Thousands of California soldiers forced to repay enlistment bonuses a decade after going to war


This is really pretty terrible. If the soldiers had taken these bonuses with the knowledge that they were improper, that is one thing. But it doesn’t look like this is the case. It appears that the California National Guard wasn’t meeting its recruitment targets and so gave out the large bonuses, which were outside of the rules, to make these numbers. Now the Pentagon is trying to recoup these improper bonuses from retired and current military war fighters.

The people who received the bonuses were enlisted folks for whom in most cases repaying $10,000 is probably a colossal challenge. (It would be a colossal challenge for most Americans.) And they must repay because of the unscrupulous dealings of military recruiters not because they did anything wrong? How could this happen? These are people who the military dearly needed at the time (because, among other things the wars in Afghanistan and Iraq were unpopular) and that is why the bonuses happened. But now that these people have served their use the military is treating them like this?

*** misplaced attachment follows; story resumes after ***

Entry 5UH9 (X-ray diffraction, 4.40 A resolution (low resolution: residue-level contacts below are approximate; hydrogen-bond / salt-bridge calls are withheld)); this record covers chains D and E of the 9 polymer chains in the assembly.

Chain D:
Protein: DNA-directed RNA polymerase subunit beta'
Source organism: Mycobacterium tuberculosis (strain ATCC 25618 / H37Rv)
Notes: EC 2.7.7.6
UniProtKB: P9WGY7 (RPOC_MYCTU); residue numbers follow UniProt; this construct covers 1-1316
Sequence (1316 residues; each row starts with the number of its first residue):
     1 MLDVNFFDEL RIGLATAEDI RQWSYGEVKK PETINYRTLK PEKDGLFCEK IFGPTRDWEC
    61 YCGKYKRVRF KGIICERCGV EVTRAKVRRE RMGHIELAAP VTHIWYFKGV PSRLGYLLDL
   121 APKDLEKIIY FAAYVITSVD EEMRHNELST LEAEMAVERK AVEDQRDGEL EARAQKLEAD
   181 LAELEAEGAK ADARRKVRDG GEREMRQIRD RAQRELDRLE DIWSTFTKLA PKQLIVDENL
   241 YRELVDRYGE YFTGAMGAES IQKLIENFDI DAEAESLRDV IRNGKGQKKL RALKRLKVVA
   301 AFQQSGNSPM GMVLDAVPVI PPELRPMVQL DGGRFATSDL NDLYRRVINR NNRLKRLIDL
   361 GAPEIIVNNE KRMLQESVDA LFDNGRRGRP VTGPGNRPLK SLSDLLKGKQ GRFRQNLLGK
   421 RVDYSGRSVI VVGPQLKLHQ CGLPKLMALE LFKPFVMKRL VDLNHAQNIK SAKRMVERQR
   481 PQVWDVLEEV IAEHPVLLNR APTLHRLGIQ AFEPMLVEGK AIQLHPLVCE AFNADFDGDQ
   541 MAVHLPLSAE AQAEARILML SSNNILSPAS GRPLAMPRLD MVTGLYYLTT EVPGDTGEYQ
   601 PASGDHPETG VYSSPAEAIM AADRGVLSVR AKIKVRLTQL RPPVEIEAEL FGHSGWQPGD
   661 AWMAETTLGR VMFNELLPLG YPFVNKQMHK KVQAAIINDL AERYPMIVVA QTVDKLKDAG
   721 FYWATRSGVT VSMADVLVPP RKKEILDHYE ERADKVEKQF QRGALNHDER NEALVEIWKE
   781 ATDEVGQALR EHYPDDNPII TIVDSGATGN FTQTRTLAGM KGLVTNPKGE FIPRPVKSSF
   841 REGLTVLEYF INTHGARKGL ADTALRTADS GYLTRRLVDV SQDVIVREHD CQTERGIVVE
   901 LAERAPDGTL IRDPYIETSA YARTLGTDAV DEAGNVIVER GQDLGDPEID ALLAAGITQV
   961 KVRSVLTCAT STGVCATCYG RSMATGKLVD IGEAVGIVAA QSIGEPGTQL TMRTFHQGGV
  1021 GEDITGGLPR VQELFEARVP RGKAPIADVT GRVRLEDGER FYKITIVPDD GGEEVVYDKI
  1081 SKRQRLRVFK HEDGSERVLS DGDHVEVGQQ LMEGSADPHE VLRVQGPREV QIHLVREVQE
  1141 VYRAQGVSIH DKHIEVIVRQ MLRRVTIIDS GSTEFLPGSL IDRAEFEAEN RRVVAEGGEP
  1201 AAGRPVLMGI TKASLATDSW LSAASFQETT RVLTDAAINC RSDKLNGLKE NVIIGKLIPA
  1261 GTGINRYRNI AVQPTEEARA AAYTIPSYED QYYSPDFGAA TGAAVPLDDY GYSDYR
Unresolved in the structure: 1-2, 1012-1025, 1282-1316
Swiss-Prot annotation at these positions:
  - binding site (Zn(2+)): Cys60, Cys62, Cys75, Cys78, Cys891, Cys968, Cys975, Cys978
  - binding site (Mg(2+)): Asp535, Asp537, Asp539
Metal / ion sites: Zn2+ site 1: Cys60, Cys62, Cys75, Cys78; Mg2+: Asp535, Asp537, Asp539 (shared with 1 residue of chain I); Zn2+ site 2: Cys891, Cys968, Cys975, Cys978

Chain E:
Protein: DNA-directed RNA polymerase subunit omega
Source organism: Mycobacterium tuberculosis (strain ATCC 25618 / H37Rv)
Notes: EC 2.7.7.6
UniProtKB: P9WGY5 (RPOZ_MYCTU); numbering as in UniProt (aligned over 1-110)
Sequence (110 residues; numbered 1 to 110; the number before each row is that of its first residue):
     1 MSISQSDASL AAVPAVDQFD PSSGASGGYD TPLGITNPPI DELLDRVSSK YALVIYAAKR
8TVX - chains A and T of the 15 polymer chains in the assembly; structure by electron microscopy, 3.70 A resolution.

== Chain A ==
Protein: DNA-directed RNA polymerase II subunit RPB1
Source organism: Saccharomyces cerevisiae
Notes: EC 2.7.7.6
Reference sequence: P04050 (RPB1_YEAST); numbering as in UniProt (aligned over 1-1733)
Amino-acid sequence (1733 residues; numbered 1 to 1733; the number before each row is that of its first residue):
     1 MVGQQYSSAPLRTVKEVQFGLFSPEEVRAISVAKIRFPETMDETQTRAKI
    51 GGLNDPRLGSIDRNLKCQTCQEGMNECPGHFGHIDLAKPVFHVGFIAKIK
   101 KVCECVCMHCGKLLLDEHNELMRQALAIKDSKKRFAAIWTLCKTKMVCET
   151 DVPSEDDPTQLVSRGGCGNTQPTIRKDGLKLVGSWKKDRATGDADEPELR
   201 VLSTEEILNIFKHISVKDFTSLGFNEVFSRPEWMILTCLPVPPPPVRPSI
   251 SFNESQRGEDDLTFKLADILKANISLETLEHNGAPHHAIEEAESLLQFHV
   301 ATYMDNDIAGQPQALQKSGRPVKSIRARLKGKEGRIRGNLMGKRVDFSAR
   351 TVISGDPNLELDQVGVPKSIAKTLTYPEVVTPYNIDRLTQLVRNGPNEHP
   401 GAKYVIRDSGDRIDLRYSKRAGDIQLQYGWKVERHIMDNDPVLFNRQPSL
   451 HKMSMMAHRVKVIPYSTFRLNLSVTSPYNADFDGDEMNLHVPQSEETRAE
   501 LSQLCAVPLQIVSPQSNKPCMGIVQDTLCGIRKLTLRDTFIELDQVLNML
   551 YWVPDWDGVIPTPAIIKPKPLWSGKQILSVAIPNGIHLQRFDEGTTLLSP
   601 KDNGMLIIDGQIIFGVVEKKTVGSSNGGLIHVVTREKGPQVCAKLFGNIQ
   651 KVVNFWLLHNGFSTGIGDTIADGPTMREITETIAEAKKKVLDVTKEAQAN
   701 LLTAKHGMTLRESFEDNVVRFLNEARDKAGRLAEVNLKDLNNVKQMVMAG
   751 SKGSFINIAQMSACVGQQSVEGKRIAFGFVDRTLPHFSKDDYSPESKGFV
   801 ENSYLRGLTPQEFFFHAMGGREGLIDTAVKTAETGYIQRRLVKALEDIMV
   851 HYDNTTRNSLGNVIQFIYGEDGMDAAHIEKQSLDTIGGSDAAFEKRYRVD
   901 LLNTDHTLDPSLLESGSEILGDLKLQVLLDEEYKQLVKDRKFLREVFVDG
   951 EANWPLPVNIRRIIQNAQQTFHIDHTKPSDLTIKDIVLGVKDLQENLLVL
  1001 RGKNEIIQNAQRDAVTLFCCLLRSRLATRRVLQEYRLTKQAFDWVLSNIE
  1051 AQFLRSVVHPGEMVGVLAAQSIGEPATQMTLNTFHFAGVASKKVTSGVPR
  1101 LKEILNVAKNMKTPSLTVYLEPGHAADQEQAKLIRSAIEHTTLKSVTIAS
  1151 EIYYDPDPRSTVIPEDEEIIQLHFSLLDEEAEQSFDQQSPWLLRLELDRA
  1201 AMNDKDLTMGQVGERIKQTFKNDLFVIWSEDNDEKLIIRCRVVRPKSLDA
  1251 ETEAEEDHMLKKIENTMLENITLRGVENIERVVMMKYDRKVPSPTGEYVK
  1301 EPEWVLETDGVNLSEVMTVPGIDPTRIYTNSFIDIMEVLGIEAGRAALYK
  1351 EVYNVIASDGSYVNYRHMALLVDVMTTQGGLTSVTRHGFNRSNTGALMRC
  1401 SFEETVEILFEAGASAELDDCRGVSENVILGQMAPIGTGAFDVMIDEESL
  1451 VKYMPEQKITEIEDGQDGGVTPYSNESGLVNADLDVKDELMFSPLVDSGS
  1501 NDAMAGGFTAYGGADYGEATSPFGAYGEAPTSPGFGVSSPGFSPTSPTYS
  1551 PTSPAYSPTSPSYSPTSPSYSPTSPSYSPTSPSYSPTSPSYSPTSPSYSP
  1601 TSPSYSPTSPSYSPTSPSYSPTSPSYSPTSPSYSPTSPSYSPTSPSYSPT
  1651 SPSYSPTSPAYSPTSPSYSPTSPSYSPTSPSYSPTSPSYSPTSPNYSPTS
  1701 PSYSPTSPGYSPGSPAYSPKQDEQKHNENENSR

Consider that we are talking about a few million dollars, probably less than the cost of one F-35 joint strike fighter.

Also, if a soldier who received a bonus died in the line of duty must their survivors now pay back the money?

One last note. We’ve run many stories over the past 5 years where hundreds of millions and even billions of dollars have been lost by the military to fraud and general waste. Much bigger fish. But the Pentagon is going to financially break a group of enlisted soldiers because they got a few thousand dollars in bonuses that the soldiers thought was simply part of a perfectly legal deal?

(From The LA Times)

Short of troops to fight in Iraq and Afghanistan a decade ago, the California National Guard enticed thousands of soldiers with bonuses of $15,000 or more to reenlist and go to war.

Now the Pentagon is demanding the money back.

Nearly 10,000 soldiers, many of whom served multiple combat tours, have been ordered to repay large enlistment bonuses — and slapped with interest charges, wage garnishments and tax liens if they refuse — after audits revealed widespread overpayments by the California Guard at the height of the wars last decade.

Investigations have determined that lack of oversight allowed for widespread fraud and mismanagement by California Guard officials under pressure to meet enlistment targets.

Click here for the article.